Parsing Swagger Specifications

It's pretty old, but it's still important.

Before we jump into the code, let’s get some context around Swagger with a very short history lesson.

The API wars

Swagger (Or now known affectionately as OpenAPI 2) first came onto the scene in 2012, which in tech years would make Swagger look like something built in the early 1900s.

Swagger/OpenAPI 2.0 emerged around 2014 and in 2015/2016 we saw a battle emerge between two competing standards, one is RAML (which was a product from MuleSoft) and the other was Swagger (which is a product from SmartBear).

Both RAML and Swagger went head to head with each other.

RAML had better features and a more elegant DSL, Swagger had better tools and a better community.

VHS vs. Betamax

The industry spoke loud and clear, we overwhelmingly chose Swagger. The wider reach and larger community of Swagger drove the adoption of the standard.

Swagger is reborn as OpenAPI

Because the industry settled on OpenAPI, we turned it into an actual standard called the OpenAPI initiative, separate from SmartBear.

OpenAPI 3.0 was the first release, it cleaned up a ton of mess from the legacy of Swagger’s design and aligned much closer with another community standard JSON Schema,

Parsing a Swagger Specification

libopenapi contains two models, one for Swagger and one for OpenAPI. This is because they are so fundamentally different in many places. To keep things cleaner we wrote separate Swagger models where they deviated from OpenAPI.

import (

func main() {
  // How to read in a Swagger / OpenAPI 2 Specification, into a Document.

  // load a Swagger specification from bytes
  petstore, _ := ioutil.ReadFile("petstorev2.json")

  // create a new document from specification bytes
  document, err := libopenapi.NewDocument(petstore)

  // if anything went wrong, an error is thrown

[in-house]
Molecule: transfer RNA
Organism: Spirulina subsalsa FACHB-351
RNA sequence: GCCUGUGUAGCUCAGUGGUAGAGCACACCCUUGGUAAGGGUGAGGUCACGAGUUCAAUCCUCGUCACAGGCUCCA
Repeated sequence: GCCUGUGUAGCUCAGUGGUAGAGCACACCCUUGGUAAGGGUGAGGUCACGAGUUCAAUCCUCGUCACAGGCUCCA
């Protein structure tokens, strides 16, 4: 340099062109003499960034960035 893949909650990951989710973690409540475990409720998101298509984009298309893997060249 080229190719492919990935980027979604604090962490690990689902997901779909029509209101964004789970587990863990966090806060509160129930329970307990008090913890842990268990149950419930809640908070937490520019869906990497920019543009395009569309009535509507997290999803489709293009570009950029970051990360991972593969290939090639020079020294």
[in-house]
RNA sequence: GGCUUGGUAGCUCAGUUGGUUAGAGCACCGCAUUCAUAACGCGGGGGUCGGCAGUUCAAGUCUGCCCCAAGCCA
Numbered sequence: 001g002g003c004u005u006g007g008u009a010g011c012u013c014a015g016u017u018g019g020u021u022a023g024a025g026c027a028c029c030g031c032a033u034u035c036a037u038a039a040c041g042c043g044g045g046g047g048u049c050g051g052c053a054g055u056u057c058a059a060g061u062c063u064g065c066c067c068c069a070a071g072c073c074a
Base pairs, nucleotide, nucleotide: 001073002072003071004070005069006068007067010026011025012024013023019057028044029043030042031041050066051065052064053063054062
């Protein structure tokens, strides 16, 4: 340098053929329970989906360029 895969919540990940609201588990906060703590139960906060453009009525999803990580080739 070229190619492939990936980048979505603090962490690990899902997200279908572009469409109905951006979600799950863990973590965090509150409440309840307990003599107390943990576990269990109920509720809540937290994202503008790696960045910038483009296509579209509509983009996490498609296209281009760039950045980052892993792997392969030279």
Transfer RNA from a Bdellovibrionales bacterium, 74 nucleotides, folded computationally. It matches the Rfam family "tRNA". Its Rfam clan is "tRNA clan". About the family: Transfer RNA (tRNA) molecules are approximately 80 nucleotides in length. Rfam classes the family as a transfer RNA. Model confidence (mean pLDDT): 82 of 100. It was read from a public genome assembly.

if err != nil {
      panic(fmt.Sprintf("cannot create new document: %e", err))

  // define variables to capture the v2 model, or any errors thrown
  var errors []error
  var v2Model *libopenapi.DocumentModel[v2.Swagger]

  // because we know this is a v2 spec, 
  // we can build a ready to go model from it.
  v2Model, errors = document.BuildV2Model()

  // if anything went wrong when building the v2 model, 
  // a slice of errors will be returned
  if len(errors) > 0 {
      for i := range errors {
          fmt.Printf("error: %e\n", errors[i])
      panic(fmt.Sprintf("cannot create v3 model from " +
          "document: %d errors reported", len(errors)))

  // get a count of the number of paths and schemas.
  paths := len(v2Model.Model.Paths.PathItems)
  schemas := len(v2Model.Model.Definitions.Definitions)

  // print the number of paths and schemas in the document
  fmt.Printf("There are %d paths and %d schemas" +
      " in the document", paths, schemas)

Which will output:

There are 14 paths and 6 schemas in the document

Some friendly advice

Even though libopenapi supports Swagger, we don’t recommend using it. It’s ancient and suffering from bitrot in lots of tools the support it (not our tools of course)

Use, or start with OpenAPI instead of Swagger.